Speaking Body Language
I observed an almost surreal event when I was a business student.
At the front of the classroom, an entrepreneur was practicing a pitch he would make later to venture capital firms. Specifically, he was talking about a technology his firm had developed, a respirator which had the potential to save the lives of many infants.
When he talked about the potentially great financial returns, the audience, made up of business students, sat back passively. But when he talked about getting babies through critical moments with his respirators, every single person in the classroom sat up, alert and fully focused.
As he went back and forth between stories of saving babies and talking about financial results, almost every student in the classroom moved with him. And what's more, it seemed the students' unconscious body movements had been carefully choreographed.
We sat up together when the entrepreneur talked about saving babies, and we sat back in unison when he discussed the numbers. And, by the way, I did it too until I become aware of how we were responding as a group.
Since that event I've been a firm believer in body language, which is the idea that people unconsciously show what they're feeling or thinking through gestures or body movements.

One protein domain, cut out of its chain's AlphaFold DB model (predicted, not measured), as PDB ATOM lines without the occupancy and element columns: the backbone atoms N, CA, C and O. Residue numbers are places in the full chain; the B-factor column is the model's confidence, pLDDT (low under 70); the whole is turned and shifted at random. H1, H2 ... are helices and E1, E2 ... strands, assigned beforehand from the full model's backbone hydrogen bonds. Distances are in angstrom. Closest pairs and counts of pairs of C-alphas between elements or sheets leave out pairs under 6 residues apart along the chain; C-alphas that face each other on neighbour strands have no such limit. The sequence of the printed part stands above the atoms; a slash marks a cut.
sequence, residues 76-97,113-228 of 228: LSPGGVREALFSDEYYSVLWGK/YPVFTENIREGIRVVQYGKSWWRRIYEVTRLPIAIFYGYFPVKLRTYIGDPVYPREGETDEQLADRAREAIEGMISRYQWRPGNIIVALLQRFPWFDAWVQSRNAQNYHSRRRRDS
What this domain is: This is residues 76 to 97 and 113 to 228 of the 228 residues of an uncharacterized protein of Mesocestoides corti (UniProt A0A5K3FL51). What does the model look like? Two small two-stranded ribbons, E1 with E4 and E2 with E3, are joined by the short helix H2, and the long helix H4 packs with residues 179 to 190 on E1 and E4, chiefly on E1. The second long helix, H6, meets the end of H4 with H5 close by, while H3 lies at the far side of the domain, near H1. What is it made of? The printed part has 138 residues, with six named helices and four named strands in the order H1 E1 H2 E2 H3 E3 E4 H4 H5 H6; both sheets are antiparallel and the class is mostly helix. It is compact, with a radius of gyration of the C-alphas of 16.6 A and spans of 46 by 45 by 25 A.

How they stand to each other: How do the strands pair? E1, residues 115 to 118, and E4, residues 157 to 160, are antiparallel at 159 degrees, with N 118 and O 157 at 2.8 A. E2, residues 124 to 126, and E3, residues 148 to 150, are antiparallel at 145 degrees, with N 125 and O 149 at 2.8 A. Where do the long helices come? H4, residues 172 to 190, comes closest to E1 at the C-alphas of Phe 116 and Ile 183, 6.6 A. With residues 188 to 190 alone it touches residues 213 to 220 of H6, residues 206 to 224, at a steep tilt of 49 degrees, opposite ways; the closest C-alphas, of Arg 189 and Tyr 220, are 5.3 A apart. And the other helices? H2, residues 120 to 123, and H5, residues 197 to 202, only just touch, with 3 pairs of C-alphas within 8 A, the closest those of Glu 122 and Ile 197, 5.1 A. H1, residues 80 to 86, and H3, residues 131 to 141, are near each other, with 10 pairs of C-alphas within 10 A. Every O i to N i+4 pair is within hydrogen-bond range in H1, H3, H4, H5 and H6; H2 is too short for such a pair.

As you know, the art of interpreting body language is hardly a science. But, we do know a few basics that can help us read the emotions of others. A few examples follow.
Crossed arms, as almost every salesperson knows, means the person on the other side of the table is defensive or not receptive. On the other hand, if that person leans forward and keeps his or her eyes on you, then you do have a receptive listener.
If you watch novice speakers, you'll probably notice how they keep their arms close to their bodies, indicating a lack of confidence. As they get more practice speaking in public, you'll see their arms move away from their sides and become active tools for conveying messages.
Arms wide open indicate trust and openness, as do open hands, while arms held high above the head show a sense of victory, and clenched hands indicate anger.
Curiously, one of the most difficult interpretations of body language involves lying. Researchers have probably spent more time on this aspect of body language than any other. And their conclusions? The only surefire way to know if another person is lying is to observe very small and fast wrinklings of the brow.
If you haven't yet spent much time studying body language, I recommend that you add it to your to-do list for communication development. It's invaluable not only for speaking and listening, but also for negotiating and leading.
Robert F. Abbott writes and publishes Abbott's Communication Letter. If you subscribe, you will receive, at no charge, communication tips that help you lead or manage more effectively. Click here for more information: